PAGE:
3. Episode is not related to other physiological effects (American Psychiatric Association, 2013, p. 132-133).
S. O meets the criteria for bipolar 11 disorder because she has hypomanic and depressive symptoms. More importantly her symptoms do not qualify for a manic episode. Additionally, the mood episodes cannot be explained by other illnesses such as schizoaffective disorder, schizophrenia, schizophreniform disorder, delusional disorder, or other specified or unspecified schizophrenia spectrum and other psychotic disorder. Her symptoms are less severe than manic symptoms and does not require or lead to hospitalization. Besides, her symptoms have not lasted at least seven days and neither is her psychosocial functioning severely impaired, unlike in a manic episode (Suppes, 2019). Bipolar 1 disorder is therefore ruled out based on these findings making Bipolar 11 disorder the most likely diagnosis.
Persistent Depressive Disorder, F34.1
The DSM-5 criteria for persistent depressive disorder is as follows:
1. Depressed mood majority of the day, with more days than not.
2. Presence of two of the following symptoms: decreased or increased appetite, insomnia or hypersomnia, decreased energy, poor self-esteem, reduced concentration, and feelings of hopelessness.
3. The individual has not been without the symptoms in criteria 1 and 2 for more than two months at a time in two years.
4. Major depressive disorder criteria can be present for two years.
5. Absence of a manic episode or hypomanic episode.
6. The issue is not explained by other psychiatric conditions.
7. Symptoms are not related to physiological effects like use of medications or drugs.
8. There is significant impairment in social, occupational functioning (American Psychiatric Association, 2013, p. 168-169).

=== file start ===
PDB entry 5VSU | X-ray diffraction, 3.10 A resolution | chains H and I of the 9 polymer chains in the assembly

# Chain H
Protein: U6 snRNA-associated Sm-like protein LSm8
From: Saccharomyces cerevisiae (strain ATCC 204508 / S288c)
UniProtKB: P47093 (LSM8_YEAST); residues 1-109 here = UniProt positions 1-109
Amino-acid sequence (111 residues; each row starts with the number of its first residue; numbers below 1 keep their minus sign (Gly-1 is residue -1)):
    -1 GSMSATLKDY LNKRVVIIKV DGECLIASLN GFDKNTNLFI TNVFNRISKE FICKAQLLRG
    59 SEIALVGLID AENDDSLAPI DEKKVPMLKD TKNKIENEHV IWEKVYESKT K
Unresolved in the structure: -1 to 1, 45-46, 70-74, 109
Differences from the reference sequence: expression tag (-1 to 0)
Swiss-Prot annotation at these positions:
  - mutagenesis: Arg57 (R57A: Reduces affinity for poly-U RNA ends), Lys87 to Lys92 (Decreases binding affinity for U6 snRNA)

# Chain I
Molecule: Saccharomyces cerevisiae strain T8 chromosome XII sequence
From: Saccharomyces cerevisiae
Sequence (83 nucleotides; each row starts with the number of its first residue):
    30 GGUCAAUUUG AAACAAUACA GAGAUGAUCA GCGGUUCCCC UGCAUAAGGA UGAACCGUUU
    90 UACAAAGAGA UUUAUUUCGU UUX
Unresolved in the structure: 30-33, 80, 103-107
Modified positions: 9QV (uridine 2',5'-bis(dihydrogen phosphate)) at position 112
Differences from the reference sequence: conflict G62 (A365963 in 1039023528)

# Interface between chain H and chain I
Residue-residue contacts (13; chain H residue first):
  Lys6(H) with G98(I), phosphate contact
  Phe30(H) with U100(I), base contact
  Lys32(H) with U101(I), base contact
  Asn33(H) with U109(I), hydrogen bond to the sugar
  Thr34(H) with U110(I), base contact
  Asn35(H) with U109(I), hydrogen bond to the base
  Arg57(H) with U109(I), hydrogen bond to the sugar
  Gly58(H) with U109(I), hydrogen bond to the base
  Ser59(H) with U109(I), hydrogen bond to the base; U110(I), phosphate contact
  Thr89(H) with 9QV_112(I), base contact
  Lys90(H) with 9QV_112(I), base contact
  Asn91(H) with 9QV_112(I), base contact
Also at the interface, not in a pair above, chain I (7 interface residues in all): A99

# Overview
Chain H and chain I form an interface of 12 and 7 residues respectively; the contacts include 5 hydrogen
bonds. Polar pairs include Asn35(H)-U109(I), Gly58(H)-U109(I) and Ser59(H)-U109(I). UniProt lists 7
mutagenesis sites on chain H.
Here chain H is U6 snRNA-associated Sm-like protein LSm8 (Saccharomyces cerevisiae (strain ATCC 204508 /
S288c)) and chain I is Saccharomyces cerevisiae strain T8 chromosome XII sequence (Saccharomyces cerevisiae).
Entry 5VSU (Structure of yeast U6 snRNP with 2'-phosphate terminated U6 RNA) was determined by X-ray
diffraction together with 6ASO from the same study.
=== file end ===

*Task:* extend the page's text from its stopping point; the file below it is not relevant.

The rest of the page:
S.O does not meet the criteria for this diagnosis as she reported having recovered from previous depressive episodes (Simon, 2019). Furthermore, she has hypomanic symptoms making this an unlikely diagnosis.
Borderline Personality Disorder, F60.3
The fundamental characteristics of borderline personality disorder comprises unstable interpersonal relationships, self-image, affect, and noticeable impulsivity, that begins early in adulthood and is present in a variety of settings as demonstrated by five of the following:
· Desperate efforts to prevent real or imagined abandonment.
· A pattern of unstable and intense interpersonal relationships.
· Unstable self-image or disturbed self-image.
· Impulsive behavior.
· Repeated suicidal behavior.
· Unstable affective behavior marked by mood changes.
· Chronic feelings of emptiness.
· Inappropriate increased anger or difficulty managing anger.
· Paranoid ideation or serious dissociative symptoms that are transient (American Psychiatric Association, 2013, p. 663).
This diagnosis is probable based on the rapid changes in mood and impulsive behavior presented by S.O. This diagnosis is however unlikely because borderline personality disorder is not associated with energy and sleep disturbances as in the case of S.O (Skodol, 2019).
Substance/Medication-Induced Bipolar Disorder, F19.14
The DSM-5 diagnostic criteria include:
· A major disturbance in mood that persists and dominates with symptoms of elevated, irritable, expansive mood with or lacking depressed mood.
· History, physical examination, or laboratory values indicate either or both of the following: substance intoxication, exposure, or withdrawal of a medication and the medication of substance is capable of producing the in the first element.
· The disturbance cannot be explained by a disorder such as bipolar or other related disorder.
· The disturbance does not occur only during a delirium.
· There is significant clinical distress or impairment in daily functioning (American Psychiatric Association, 2013, p. 142).
It is important to screen patients presenting with mood symptoms for alcohol, prescription, and illegal drug use. This diagnosis because S.O reports use of alcohol and smoking weed. Mood symptoms can result from alcohol abuse (Weiner et al., 2018). Furthermore, her drug toxicology testing was negative making this diagnosis unlikely.